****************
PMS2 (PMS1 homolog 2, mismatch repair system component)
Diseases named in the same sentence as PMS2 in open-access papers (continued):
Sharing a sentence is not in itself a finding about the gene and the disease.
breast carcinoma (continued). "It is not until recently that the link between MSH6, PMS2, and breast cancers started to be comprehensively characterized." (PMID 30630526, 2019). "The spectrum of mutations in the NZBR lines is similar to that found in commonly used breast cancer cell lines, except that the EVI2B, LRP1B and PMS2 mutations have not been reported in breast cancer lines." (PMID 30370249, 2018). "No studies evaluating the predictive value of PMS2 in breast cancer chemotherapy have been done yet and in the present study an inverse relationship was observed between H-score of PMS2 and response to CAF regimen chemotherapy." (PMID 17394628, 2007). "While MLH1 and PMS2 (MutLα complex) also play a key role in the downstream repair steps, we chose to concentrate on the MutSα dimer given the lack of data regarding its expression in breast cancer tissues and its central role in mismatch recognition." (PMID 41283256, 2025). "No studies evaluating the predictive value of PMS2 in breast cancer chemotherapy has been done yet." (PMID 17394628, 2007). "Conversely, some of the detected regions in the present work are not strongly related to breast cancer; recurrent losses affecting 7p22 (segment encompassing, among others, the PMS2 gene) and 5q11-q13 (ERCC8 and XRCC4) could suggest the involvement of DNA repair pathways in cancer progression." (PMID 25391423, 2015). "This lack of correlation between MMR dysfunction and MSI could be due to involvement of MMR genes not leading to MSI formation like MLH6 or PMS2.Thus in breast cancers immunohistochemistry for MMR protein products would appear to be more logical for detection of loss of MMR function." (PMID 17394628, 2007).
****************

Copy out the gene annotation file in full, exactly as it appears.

PMS2 (PMS1 homolog 2, mismatch repair system component)
Diseases named in the same sentence as PMS2 in open-access papers (continued):
Sharing a sentence is not in itself a finding about the gene and the disease.
breast carcinoma (continued). "It is not until recently that the link between MSH6, PMS2, and breast cancers started to be comprehensively characterized." (PMID 30630526, 2019). "The spectrum of mutations in the NZBR lines is similar to that found in commonly used breast cancer cell lines, except that the EVI2B, LRP1B and PMS2 mutations have not been reported in breast cancer lines." (PMID 30370249, 2018). "No studies evaluating the predictive value of PMS2 in breast cancer chemotherapy have been done yet and in the present study an inverse relationship was observed between H-score of PMS2 and response to CAF regimen chemotherapy." (PMID 17394628, 2007). "While MLH1 and PMS2 (MutLα complex) also play a key role in the downstream repair steps, we chose to concentrate on the MutSα dimer given the lack of data regarding its expression in breast cancer tissues and its central role in mismatch recognition." (PMID 41283256, 2025). "No studies evaluating the predictive value of PMS2 in breast cancer chemotherapy has been done yet." (PMID 17394628, 2007). "Conversely, some of the detected regions in the present work are not strongly related to breast cancer; recurrent losses affecting 7p22 (segment encompassing, among others, the PMS2 gene) and 5q11-q13 (ERCC8 and XRCC4) could suggest the involvement of DNA repair pathways in cancer progression." (PMID 25391423, 2015). "This lack of correlation between MMR dysfunction and MSI could be due to involvement of MMR genes not leading to MSI formation like MLH6 or PMS2.Thus in breast cancers immunohistochemistry for MMR protein products would appear to be more logical for detection of loss of MMR function." (PMID 17394628, 2007).